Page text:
We then tested whether Survivin-D70A/D71A mimicked the effects of Haspin depletion on CPC functions. Indeed, Survivin-D70A/D71A supported CPC formation (fig. S11A) and substantial Aurora B autophosphorylation, H3S10 phosphorylation, and CENP-AS7 phosphorylation but did not restore normal localization of Aurora B or MCAK to inner centromeres (Fig. 4, A to C, and fig S11, B and C) or support spindle checkpoint arrest in the presence of low doses of taxol (fig. S12A). Survivin-D70A/D71A rescued cytokinesis failure caused by Survivin depletion (fig. S12B), but it did not allow normal correction of improper spindle-kinetochore attachments, and an increase in chromosome alignment defects was evident compared with that in cells expressing wild-type Survivin (fig. S12, C and D). Similarly, in chicken DT40 cells expressing Survivin-D72A/D73A (equivalent to D70A/D71A in human Survivin) and in human cells containing Survivin mutated at other sites in the BIR domain, the CPC failed to localize to centromeres, and defects in the spindle checkpoint response to taxol were reported, yet mitotic progression and cytokinesis could still occur (19, 20). Finally, microinjection of H3T3ph-specific antibody into LLC-PK or Xenopus S3 cells also caused mitotic defects consistent with loss of Aurora B activity at centromeres, while leaving intact its function in cytokinesis (Fig. 4D and movies S1 to S4), which further supported a role for H3T3ph in centromeric CPC function.

Fig. 4

CPC function at centromeres requires Survivin binding to H3T3ph. (A) Lysate immunoblotting of nocodazole-arrested HeLa cells stably expressing Survivin-myc (wild-type or D70A/D71A mutant) and transfected with siRNA as indicated. (B) The localization of Aurora B and MCAK was classified by immunofluorescence microscopy in ~100 HeLa cells per condition. Means ± SD are shown (n = 3). (C) Example images of cells treated as in (B). (D) A Xenopus S3 cell microinjected with H3T3ph-specific antibody exits mitosis in the presence of unaligned chromosomes (yellow arrows) with clear formation of a cleavage furrow (red arrows). Time stated in minutes:seconds. Three of three injected S3 cells behaved similarly. See movie S2. Scale bars, 5 μm.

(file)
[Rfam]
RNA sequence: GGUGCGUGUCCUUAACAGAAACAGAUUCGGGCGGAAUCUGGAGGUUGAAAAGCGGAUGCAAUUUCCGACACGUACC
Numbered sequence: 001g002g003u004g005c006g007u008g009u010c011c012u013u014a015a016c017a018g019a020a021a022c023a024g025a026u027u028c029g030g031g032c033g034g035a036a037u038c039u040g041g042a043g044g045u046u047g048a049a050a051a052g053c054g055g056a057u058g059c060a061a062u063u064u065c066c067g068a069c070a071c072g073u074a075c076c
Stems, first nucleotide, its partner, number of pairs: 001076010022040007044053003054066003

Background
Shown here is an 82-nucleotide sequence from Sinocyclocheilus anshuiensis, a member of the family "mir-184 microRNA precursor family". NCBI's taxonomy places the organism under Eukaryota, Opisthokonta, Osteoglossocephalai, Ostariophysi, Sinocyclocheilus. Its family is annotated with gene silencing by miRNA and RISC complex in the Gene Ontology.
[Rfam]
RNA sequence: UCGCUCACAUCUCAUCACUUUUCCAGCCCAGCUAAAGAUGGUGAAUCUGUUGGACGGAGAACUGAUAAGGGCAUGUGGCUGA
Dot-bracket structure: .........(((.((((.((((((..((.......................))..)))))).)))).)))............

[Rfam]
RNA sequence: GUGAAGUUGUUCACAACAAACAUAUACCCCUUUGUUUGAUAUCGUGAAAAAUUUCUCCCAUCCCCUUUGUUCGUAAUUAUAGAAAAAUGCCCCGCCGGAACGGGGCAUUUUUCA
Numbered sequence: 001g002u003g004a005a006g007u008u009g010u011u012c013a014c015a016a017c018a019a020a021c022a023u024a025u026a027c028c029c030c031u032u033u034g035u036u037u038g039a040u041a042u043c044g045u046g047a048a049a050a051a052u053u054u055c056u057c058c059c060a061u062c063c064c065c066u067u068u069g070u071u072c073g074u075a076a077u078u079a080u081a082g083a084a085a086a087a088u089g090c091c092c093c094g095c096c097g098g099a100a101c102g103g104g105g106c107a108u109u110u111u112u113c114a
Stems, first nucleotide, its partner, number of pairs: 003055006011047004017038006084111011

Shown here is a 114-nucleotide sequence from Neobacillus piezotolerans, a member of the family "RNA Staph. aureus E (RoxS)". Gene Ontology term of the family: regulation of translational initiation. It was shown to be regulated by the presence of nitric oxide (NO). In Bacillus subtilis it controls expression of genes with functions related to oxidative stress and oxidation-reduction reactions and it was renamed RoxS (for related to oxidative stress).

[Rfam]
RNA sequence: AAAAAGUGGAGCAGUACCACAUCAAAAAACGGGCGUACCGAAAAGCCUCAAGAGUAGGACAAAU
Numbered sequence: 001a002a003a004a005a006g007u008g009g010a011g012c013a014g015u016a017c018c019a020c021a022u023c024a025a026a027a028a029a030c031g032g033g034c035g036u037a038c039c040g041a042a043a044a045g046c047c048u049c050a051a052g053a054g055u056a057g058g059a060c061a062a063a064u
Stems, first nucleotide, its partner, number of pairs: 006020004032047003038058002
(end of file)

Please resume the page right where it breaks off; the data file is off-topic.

Our results are consistent with a model in which H3T3ph generated by Haspin enhances the binding of the CPC to centromeric chromatin and suggest a molecular basis for the importance of the Survivin BIR domain (9, 19, 20, 27). BIR domains in other molecules use the equivalent of residue Asp71 (D71) to bind the N-terminal Ala of the N-terminal “inhibitor of apoptosis (IAP)–binding motif” (IBM) of proteins such as Smac/DIABLO (28). Survivin binds Smac/DIABLO weakly, but the relevance of this interaction is unclear (29, 30). Instead, the IBM-binding region of the Survivin BIR domain may recognize the N-terminal Ala-Arg-Thr-Lys sequence of histone H3 when Thr3 is phosphorylated, which raises the possibility that other BIR domains act as phospho-specific protein recognition modules.